LA turns out to be a less than desirable scene as well. As it’s known for, it’s full of phonies. But they tell themselves it’s just while they’re recording.

Bobby lets pre-fame go to his head rapidly. He becomes an ego monster who no one wants to deal with. On top of it he dives very deep into the hard drug scene. Heroin is his number one vice and he starts using daily.

Cocaine is fueling the rest of the band trying to run on sleepless nights and party as hard as a fresh young band is expected to. Space draws the short straw and ends up the first of the group to feel real consequences for this lifestyle.

He’s arrested for the copious amount of marijuana he purchased for the group and they are not even close to able to pay his bail. He’s sentenced to 30 years in prison. Hard reality has now hit. That ideal dream life is officially over.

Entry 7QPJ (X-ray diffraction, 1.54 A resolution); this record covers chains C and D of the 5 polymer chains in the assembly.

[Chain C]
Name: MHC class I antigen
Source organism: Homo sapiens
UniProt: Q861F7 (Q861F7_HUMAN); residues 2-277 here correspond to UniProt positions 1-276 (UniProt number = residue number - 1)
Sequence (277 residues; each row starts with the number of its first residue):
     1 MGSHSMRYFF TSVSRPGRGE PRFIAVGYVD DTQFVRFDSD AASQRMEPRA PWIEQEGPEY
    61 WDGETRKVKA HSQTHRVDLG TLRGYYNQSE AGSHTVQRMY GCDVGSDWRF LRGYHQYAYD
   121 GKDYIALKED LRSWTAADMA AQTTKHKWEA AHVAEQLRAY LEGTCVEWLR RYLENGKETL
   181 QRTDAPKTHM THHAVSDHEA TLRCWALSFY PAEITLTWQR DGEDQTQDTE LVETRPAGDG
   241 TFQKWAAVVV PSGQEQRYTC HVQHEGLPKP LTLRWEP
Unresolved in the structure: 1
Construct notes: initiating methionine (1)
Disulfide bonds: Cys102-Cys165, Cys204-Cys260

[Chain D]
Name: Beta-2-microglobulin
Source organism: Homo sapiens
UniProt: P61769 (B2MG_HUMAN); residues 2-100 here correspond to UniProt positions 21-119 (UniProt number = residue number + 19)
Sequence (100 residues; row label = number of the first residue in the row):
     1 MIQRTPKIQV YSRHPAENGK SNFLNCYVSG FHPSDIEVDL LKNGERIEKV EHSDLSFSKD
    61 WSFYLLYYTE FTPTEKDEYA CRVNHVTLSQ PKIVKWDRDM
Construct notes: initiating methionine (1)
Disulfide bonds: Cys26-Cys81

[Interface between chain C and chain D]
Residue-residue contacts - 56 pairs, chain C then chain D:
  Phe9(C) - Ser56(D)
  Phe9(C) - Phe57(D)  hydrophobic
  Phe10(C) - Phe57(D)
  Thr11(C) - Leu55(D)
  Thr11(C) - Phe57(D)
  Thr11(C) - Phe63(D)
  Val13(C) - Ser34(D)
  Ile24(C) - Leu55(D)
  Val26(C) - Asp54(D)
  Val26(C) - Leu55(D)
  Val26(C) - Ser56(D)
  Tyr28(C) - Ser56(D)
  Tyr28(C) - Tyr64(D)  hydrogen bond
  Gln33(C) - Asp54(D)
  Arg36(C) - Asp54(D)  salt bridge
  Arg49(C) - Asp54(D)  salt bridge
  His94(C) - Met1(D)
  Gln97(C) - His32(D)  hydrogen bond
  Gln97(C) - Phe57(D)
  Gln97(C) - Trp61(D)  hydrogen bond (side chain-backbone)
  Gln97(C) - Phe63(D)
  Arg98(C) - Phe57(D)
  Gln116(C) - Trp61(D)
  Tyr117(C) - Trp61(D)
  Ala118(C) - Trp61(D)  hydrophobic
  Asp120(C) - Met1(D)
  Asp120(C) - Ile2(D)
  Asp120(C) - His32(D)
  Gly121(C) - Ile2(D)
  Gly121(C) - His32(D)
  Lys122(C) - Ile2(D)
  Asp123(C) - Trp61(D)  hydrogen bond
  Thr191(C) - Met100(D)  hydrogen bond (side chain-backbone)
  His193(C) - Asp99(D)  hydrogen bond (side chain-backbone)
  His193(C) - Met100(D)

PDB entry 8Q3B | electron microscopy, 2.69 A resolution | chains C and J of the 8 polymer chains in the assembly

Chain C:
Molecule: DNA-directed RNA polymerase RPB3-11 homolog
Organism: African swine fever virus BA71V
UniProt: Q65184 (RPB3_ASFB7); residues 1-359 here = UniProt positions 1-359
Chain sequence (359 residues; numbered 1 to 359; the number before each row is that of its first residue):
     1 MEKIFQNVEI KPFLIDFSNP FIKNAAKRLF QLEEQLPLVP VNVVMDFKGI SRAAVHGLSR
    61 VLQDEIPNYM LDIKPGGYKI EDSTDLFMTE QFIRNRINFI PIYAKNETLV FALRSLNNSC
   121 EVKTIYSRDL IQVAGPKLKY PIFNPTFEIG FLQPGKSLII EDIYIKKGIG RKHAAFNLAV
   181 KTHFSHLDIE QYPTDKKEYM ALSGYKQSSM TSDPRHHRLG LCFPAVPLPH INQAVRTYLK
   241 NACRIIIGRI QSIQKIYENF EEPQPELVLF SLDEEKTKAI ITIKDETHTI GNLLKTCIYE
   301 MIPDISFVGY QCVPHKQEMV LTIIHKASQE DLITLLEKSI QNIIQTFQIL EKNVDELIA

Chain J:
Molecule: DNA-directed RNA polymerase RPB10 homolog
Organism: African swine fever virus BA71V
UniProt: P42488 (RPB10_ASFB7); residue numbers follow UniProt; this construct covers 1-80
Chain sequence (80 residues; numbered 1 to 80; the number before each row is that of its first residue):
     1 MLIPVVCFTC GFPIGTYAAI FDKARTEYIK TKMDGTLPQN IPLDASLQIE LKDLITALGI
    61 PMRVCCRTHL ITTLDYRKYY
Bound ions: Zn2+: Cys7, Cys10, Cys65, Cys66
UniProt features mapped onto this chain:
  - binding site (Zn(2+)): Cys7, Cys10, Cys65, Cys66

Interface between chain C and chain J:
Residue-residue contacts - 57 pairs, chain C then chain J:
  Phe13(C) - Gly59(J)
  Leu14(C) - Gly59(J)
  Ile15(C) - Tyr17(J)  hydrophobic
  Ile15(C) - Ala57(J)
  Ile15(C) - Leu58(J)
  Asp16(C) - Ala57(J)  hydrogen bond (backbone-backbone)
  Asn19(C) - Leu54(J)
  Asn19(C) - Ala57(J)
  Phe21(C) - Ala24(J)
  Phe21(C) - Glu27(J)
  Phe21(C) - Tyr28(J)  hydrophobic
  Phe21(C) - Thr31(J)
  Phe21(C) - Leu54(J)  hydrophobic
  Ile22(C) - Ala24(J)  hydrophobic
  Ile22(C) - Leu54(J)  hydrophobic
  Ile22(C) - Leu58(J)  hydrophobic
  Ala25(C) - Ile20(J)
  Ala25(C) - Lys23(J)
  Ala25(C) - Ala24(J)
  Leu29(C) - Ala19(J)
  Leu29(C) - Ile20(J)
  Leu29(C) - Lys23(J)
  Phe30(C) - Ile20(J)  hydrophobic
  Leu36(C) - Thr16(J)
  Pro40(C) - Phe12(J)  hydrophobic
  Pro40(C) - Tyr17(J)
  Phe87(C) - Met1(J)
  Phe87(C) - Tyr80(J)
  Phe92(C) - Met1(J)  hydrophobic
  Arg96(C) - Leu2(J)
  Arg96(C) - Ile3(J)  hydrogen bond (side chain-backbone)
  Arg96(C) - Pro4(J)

They return home to their abode in San Francisco to find that Bobby spent the electric bill money on heroin and he and several other junkies are laying in the dark with needles still in their arms.

Aladdin can no longer take seeing his brother like this and bails. Faye and Billy announce they’re pregnant and leave as well.

Rhiannon is attempting to hold on to her dream of living in the past until she wakes Bobby from an overdose and he is ungrateful. He beats her, steals her cash, and runs off.

Rhiannon and Mary find him dead in an alley. Grief stricken Mary runs home to try to overdose herself. Rhiannon rushes her to the hospital but is too afraid to see her die to stay. She finds her way back to her car and decides the only course of action left is to attempt to return to her home in the year 2000.

She smokes the remaining DMT and successfully brings herself back to the future. She walks into her house to find that no time has passed but also finds that her mother recognizes her in a new way. Meredith is Mary. She did survive. And she grew up to have a daughter she named after the friend who saved her life.